Mayoral candidate Sophia King unveils education plan

King, who represents the 4th Ward on the Chicago City Council, was a chemistry teacher at the Latin School of Chicago and helped found Ariel Community Academy in North Kenwood-Oakland.

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Chicago mayoral candidate Ald. Sophia King (4th) at a news conference outside the Chicago Police Department Central District station on Oct. 20, 2022.

Chicago mayoral candidate Ald. Sophia King (4th) at an October news conference outside the Chicago Police Department’s Central District station.

Ashlee Rezin/Sun-Times

Invest $100 million to make child care available to — and affordable for — every working parent.

Revive vocational training in under-enrolled high schools like Chicago Vocational, Dunbar, Simeon and Farragut, and upgrade school shops there and across the city to train students to repair computerized vehicles.

Forge partnerships with trade unions and private companies to provide jobs and apprenticeships — with elementary school “feeder” programs to prevent students from becoming “disconnected” before they even get to high school.

Lure suburban and out-of-state teachers to Chicago by offering them interest-free home loans, selling them vacant city lots for $1 and using city bonds to build and rehabilitate teacher housing.

Turn Chicago into the “Silicon Valley of the Midwest” by creating a “tech talent alliance” to prepare students for science, technology, engineering and math jobs that account for two-thirds of the U.S. workforce.

Mayoral challenger Sophia King has a grand plan to breathe new life into a Chicago Public Schools system that has been hemorrhaging students — with more than 82,000 students lost in the last decade. It builds on the plan she has already announced to deliver Chicago from violent crime.

“If you don’t have safety and good schools, people are not gonna stay in Chicago. Nor are they going to move to Chicago,” the 4th Ward alderperson told the Sun-Times Thursday.

One of nine mayoral candidates, King is uniquely qualified to talk about education. She is a former high school chemistry teacher at the elite and costly Latin School of Chicago who helped found Ariel Community Academy in her home community of North Kenwood-Oakland.

To reverse the enrollment decline and lure Black middle-class families back to Chicago, King wants to increase selective-enrollment options at CPS and add what she calls a “strong neighborhood component.”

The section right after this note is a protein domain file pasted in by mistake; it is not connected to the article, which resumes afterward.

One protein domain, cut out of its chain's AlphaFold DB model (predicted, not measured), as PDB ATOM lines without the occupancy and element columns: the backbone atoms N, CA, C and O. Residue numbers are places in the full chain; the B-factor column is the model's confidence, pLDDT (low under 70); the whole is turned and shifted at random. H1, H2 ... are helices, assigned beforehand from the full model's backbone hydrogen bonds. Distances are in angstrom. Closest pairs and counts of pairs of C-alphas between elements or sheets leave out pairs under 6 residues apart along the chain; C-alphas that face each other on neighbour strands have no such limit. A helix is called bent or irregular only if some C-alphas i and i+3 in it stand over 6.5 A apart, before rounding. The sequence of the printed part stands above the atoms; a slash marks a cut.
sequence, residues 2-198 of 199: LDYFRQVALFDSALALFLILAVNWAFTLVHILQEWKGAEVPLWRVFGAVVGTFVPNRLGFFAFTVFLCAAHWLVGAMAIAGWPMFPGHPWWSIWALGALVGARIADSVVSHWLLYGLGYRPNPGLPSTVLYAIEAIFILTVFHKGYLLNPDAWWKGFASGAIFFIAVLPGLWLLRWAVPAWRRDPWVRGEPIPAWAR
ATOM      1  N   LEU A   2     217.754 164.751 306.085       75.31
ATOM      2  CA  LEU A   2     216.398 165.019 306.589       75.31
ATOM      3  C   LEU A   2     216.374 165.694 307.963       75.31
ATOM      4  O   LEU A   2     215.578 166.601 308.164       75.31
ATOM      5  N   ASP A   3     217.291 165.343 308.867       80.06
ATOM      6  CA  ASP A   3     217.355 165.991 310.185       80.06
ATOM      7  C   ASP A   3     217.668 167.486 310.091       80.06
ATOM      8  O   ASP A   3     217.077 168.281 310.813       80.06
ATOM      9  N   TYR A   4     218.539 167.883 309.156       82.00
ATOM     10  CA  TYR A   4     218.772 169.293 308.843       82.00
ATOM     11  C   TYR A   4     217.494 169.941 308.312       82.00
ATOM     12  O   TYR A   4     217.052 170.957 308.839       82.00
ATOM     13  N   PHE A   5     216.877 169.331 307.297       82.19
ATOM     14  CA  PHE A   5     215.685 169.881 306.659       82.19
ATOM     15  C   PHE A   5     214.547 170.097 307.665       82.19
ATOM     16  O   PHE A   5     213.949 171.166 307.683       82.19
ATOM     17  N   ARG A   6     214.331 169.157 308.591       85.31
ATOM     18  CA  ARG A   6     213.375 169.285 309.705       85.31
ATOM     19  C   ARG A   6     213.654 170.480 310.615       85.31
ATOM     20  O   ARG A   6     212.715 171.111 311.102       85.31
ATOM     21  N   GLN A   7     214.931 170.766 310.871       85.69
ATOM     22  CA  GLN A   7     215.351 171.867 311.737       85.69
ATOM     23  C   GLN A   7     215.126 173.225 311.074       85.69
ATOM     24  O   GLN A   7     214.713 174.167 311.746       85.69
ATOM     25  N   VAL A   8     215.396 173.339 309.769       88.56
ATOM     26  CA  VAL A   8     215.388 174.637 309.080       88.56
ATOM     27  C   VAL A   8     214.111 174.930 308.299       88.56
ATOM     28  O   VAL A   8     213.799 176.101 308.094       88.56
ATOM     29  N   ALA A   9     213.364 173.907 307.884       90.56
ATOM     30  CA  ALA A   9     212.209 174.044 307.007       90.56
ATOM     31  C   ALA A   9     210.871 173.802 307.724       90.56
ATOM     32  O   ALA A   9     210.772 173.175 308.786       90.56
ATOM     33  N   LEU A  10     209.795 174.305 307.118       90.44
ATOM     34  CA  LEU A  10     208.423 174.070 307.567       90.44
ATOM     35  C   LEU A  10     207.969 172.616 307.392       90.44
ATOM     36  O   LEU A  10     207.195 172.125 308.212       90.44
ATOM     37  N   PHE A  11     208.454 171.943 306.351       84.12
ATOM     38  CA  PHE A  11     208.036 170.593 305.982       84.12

“I have both Kenwood High School and Jones in my ward. Jones is selective-enrollment. Kenwood is a neighborhood school. But Kenwood has … a seventh- and eighth-grade selective component that feeds into the high school. They’ve got a good mix of academically performing kids. They fill the rest of the seats with all of the neighborhood kids. And they still have a great balance of vibrancy and resources. So we know that model works. We need to increase that model,” King said.

“Everybody wants to get into Jones downtown. We have to open up Jones to a neighborhood component. ... I would open up neighborhood components for North Side Prep, for Whitney Young, for all of those great selective-enrollment schools … [to] an array of everyday kids.”

The selective-enrollment expansion King envisions would not necessarily be academic only. She has an idea of a sports-based, selective-enrollment school with a student body of “all of the highly athletic kids.”

That may not sit too well with high school football, basketball and soccer coaches whose schools could be drained of their best athletes. But you get the idea. She’s thinking big.

Grand plans cost money. King’s education plan is no exception.

She said she believes she could easily bankroll the $100 million child care investment and other parts of the plan by scouring the $9.5 billion CPS budget and the city’s $16.4 billion spending plan.

She would forge union partnerships and ask corporations to donate their money and expertise to the public schools because they stand to benefit from that contribution.

She noted Johnson Controls is having trouble filling “certificate” jobs paying up to $80,000 a year because it can’t find enough candidates with training in heating, cooling and HVAC systems.

King would also use tax increment financing, city capital bonds, federal Perkins grants and federal opportunity zones that are “much like enterprise zones of the past.”

“We’ve got them spread all over the South and West side, and we’re one of the only cities that hasn’t taken advantage of it. It allows investors to invest in an area for 10 years, then take it out tax free. Do you know how many people want to do that in a short period of time? We could get billions of dollars of investment,” King said.

“I would do that to grow the neighborhoods. Incentivize our teachers and our first responders to live in those neighborhoods by giving them interest-free loans and empty lots or money to rehab or down payment incentives to grow those neighborhoods. Then I would make those TIF areas and use the increment to pay for the schools,” she added.

“It is not rocket science.”

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